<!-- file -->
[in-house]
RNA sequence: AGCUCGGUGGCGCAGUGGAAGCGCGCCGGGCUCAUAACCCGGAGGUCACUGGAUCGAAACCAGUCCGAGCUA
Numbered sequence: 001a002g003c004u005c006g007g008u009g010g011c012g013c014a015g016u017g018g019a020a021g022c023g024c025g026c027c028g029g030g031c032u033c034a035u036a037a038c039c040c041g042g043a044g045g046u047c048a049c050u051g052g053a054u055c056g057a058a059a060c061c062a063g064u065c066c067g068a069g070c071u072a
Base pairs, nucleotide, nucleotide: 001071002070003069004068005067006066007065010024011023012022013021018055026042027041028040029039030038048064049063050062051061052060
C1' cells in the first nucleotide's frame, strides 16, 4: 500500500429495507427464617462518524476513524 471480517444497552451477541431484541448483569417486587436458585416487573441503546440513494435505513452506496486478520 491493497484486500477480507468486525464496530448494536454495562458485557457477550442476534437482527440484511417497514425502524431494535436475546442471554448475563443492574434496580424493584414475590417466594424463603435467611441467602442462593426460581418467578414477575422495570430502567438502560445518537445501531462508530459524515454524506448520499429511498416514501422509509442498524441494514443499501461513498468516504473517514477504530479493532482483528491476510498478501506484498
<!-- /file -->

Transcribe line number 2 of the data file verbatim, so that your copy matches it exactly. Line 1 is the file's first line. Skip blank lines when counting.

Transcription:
RNA sequence: AGCUCGGUGGCGCAGUGGAAGCGCGCCGGGCUCAUAACCCGGAGGUCACUGGAUCGAAACCAGUCCGAGCUA